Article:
While all \(\zeta \)’s depend on \(g''\) and \(M_\rho \) these dependences are very weak. When changing \((g'',M_\rho )\) from \((10,1\;\mathrm {TeV})\) to \((25,2\;\mathrm {TeV})\), \(\zeta _W\) and \(\zeta _Z\) vary no more than by about \(10^{-4}\) for \(-3\le r\le 3\). The same conclusion applies to \(\zeta _{\rho ^\pm }\) and \(\zeta _{\rho ^0}\). The actual size of \(\zeta _{W\rho ^\pm }\) and \(\zeta _{Z\rho ^0}\) as well as their dependence on \(g''\) and \(M_\rho \) can be seen in Fig. 2. Consequently, for many phenomenological considerations the relations
$$\begin{aligned} \begin{aligned}&c_Z=c_W=a_V, \quad c_{\rho ^0}=c_{\rho ^\pm } = a_\rho = r a_V, \\&c_{Z\rho ^0}=c_{W\rho ^\pm } = 0, \end{aligned} \end{aligned}$$
(26)
represent satisfactory approximations over quite a large region of r values and for all relevant values of \(g''\) and \(M_\rho \).
Fig. 2

The non-diagonal splitting factors \(\zeta _{W\rho ^\pm }\) (left panel) and \(\zeta _{Z\rho ^0}\) (right panel) as functions of the splitting \(r=a_\rho /a_V\). The solid lines correspond to \((g'',M_\rho )=(10,1\;\mathrm {TeV})\), the dashed lines to \((15,1.5\;\mathrm {TeV})\), and the dotted lines to \((25,2\;\mathrm {TeV})\)

Now, let us turn our attention to the Higgs-to-gauge-boson couplings. Beside being proportional to the splitting factors the couplings are amplified by the (squares of) gauge-boson masses. Namely,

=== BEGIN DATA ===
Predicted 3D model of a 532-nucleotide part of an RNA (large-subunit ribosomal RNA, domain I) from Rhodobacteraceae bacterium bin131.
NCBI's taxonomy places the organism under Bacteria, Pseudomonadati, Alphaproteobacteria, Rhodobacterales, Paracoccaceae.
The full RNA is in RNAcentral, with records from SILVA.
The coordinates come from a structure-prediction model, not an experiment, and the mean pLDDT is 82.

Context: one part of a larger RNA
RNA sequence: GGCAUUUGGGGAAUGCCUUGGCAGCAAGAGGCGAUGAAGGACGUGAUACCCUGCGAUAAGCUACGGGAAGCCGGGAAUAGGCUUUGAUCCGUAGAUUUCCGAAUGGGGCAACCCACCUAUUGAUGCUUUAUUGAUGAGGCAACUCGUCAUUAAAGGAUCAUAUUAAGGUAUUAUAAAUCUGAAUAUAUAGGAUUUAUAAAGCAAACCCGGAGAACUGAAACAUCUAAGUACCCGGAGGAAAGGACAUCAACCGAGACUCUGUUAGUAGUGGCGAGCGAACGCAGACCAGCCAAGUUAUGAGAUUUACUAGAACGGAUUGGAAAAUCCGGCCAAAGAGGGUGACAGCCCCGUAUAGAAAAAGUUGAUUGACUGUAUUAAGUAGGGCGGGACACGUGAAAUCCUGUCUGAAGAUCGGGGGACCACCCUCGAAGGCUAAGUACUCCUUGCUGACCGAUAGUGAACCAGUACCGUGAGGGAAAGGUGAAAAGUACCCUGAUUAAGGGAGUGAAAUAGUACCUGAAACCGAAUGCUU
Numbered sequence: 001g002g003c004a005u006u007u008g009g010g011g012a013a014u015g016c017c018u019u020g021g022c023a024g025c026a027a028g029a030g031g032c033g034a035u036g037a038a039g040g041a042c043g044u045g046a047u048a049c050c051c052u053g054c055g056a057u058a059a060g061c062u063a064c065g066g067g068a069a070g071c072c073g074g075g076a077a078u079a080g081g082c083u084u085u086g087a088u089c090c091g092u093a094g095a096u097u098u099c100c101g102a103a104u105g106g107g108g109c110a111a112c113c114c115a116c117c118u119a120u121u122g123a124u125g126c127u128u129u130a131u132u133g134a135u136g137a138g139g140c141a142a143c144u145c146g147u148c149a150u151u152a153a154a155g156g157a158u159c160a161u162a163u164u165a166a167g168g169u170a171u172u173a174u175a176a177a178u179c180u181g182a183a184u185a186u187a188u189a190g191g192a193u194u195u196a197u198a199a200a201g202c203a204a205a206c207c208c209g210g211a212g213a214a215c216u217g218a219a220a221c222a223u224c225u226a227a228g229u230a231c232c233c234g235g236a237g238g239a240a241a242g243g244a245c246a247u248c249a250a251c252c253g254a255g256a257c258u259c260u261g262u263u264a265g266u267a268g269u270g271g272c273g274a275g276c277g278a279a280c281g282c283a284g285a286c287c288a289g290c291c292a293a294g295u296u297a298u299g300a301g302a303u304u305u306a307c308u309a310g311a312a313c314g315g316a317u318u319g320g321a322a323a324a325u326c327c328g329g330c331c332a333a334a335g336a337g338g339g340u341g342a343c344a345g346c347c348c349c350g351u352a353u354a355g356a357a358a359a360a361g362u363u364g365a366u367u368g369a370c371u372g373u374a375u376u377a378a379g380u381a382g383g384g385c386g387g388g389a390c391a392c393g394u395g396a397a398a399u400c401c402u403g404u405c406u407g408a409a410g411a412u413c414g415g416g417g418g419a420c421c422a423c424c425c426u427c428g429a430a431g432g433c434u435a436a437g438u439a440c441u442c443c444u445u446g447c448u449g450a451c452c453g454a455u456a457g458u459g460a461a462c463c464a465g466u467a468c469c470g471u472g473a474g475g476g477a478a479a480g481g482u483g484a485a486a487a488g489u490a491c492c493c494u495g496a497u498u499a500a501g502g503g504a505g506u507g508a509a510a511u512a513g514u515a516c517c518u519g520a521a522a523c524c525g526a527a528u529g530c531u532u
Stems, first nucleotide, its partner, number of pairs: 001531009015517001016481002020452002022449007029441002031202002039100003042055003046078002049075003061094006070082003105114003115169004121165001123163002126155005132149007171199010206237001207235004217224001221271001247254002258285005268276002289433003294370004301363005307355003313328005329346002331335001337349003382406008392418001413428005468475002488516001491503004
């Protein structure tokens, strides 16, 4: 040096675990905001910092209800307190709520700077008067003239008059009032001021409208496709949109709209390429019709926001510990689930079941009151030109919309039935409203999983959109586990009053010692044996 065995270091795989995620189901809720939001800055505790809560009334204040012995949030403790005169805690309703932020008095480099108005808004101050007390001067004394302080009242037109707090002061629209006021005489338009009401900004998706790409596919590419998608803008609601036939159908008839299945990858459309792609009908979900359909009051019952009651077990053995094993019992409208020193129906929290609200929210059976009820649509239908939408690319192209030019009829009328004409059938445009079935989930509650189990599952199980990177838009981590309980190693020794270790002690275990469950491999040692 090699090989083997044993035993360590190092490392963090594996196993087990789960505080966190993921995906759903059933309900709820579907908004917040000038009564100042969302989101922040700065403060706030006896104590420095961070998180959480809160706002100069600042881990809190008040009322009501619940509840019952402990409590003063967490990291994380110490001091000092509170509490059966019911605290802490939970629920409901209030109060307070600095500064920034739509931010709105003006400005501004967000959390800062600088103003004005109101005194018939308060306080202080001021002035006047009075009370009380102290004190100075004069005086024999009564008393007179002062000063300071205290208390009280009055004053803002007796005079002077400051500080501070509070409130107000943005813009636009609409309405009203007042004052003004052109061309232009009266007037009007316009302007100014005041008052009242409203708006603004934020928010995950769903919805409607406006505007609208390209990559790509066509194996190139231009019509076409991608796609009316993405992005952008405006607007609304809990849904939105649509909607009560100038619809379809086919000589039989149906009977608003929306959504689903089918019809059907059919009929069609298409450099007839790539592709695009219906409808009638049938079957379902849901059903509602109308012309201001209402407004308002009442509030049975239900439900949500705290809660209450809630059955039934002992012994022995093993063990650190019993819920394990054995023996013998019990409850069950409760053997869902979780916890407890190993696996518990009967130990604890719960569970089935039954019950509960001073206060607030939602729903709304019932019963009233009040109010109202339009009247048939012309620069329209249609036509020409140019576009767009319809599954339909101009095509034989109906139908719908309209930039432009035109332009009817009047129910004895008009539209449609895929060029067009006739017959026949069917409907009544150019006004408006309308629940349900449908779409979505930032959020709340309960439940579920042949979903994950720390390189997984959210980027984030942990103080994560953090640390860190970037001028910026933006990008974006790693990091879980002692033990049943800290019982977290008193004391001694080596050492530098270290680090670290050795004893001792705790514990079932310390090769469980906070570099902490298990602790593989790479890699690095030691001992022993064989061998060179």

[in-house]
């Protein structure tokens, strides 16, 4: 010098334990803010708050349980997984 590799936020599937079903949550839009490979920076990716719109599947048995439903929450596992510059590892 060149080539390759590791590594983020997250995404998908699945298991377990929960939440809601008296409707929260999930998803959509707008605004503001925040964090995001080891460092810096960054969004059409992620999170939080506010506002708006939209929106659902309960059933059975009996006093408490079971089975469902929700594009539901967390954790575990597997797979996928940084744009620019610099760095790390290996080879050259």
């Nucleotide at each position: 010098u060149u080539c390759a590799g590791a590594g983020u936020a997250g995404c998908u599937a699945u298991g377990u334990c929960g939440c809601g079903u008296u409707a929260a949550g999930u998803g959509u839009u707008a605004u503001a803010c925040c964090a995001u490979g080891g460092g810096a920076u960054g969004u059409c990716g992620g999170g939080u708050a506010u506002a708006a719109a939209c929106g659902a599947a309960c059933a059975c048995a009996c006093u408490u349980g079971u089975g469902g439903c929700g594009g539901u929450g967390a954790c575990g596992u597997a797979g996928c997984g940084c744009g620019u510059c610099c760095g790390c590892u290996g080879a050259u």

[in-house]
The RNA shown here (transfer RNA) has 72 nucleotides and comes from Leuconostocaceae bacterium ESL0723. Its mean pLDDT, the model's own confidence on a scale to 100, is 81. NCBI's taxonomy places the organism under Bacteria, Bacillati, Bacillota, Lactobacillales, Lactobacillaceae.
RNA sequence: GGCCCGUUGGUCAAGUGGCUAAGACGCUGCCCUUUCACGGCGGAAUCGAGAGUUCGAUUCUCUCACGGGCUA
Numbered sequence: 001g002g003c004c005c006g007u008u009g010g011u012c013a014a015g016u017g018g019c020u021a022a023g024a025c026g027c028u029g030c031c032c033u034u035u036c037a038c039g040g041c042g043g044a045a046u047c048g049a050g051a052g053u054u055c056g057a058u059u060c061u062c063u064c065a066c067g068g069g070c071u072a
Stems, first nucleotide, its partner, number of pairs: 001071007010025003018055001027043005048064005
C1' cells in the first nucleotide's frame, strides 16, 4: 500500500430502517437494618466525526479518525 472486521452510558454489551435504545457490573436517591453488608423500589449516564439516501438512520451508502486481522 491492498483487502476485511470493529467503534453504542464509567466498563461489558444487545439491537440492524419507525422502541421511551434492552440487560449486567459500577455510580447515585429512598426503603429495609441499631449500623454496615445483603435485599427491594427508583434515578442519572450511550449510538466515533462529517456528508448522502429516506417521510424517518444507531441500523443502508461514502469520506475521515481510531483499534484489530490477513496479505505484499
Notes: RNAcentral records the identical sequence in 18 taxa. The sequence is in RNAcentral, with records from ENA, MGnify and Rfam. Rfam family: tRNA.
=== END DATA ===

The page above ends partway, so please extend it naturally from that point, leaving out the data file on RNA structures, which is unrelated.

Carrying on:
$$\begin{aligned} g_{hWW} = a_V\zeta _W M_W^2, \quad g_{hZZ} = a_V\zeta _Z M_Z^2/2, \end{aligned}$$
(27)
$$\begin{aligned} g_{h\rho ^+\rho ^-} = a_V\zeta _{\rho ^\pm } M_{\rho ^\pm }^2, \quad g_{h\rho ^0\rho ^0} = a_V\zeta _{\rho ^0} M_{\rho ^0}^2/2, \end{aligned}$$
(28)
$$\begin{aligned} g_{hW\rho ^\pm } = a_V\zeta _{W\rho ^\pm } M_W M_{\rho ^\pm },\quad g_{hZ\rho ^0} = a_V\zeta _{Z\rho ^0} M_Z M_{\rho ^0}. \end{aligned}$$
(29)
Then
$$\begin{aligned} \frac{g_{hWW}}{g_{hZZ}} = 2\frac{\zeta _W}{\zeta _Z}\;\frac{M_W^2}{M_Z^2} = 2[1+(r-1)\;\mathcal{O}(x^4)]\;\frac{M_W^2}{M_Z^2}. \end{aligned}$$
(30)
Here, the whole dependence on new physics is contained in the \(\mathcal{O}(x^4)\) term. Thus, the splitting can modify the SM expectation for the ratio (30) only very slightly. On the other hand, owing to the new vector triplet’s large mass new physics becomes manifest the most in the Higgs interaction with the new vector triplet as can be seen in
$$\begin{aligned} \frac{g_{h\rho ^+\rho ^-}}{g_{hWW}}= & {} \frac{\zeta _{\rho ^\pm }}{\zeta _W}\;\frac{M_{\rho ^\pm }^2}{M_W^2} \approx r\;\frac{M_{\rho ^\pm }^2}{M_W^2}, \end{aligned}$$
(31)
$$\begin{aligned} \frac{g_{h\rho ^0\rho ^0}}{g_{hZZ}}= & {} \frac{\zeta _{\rho ^0}}{\zeta _Z}\;\frac{M_{\rho ^0}^2}{M_Z^2} \approx r\;\frac{M_{\rho ^0}^2}{M_Z^2}. \end{aligned}$$